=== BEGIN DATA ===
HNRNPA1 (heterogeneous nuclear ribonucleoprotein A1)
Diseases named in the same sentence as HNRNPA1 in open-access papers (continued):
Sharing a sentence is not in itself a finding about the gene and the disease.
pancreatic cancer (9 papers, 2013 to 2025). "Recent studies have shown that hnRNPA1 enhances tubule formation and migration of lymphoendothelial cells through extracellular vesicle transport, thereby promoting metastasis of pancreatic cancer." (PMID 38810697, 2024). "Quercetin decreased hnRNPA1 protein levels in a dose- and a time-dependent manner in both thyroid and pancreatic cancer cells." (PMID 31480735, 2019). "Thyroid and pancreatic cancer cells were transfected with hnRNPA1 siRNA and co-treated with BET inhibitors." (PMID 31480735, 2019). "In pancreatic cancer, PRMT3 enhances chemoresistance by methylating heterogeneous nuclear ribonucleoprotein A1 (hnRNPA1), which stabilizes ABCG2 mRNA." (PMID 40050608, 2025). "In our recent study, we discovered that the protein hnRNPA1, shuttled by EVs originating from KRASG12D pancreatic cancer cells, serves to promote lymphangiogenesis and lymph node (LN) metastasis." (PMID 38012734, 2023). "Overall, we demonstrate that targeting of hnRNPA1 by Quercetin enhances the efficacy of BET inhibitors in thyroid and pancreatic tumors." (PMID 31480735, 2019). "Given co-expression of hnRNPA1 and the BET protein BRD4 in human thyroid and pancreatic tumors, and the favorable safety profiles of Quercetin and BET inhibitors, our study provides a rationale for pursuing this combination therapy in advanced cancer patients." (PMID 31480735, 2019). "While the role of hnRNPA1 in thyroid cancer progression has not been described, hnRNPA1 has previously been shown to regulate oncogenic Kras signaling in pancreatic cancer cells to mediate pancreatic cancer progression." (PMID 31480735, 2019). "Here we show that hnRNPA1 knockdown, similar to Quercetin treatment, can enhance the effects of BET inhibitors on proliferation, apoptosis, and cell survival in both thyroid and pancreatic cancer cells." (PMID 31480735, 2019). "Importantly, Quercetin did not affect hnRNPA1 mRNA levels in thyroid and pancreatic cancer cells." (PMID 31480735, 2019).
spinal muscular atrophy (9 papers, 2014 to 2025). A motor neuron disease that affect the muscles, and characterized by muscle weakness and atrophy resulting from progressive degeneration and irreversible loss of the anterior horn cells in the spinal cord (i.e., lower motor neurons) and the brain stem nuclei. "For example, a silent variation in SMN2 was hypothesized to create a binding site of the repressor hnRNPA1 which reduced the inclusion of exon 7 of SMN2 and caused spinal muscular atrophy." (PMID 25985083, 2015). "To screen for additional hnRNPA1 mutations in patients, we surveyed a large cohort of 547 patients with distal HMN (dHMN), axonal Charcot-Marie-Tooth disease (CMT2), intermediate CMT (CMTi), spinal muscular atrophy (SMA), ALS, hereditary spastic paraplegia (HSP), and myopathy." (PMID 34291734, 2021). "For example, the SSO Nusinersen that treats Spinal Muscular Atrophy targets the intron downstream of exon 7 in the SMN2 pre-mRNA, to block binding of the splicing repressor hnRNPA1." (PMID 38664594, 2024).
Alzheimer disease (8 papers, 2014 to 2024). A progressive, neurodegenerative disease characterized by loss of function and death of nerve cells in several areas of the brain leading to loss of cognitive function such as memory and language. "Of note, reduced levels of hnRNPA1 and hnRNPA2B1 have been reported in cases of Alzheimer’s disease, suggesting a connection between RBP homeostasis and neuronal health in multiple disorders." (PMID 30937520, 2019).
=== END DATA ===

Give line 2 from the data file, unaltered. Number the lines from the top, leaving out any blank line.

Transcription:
Diseases named in the same sentence as HNRNPA1 in open-access papers (continued):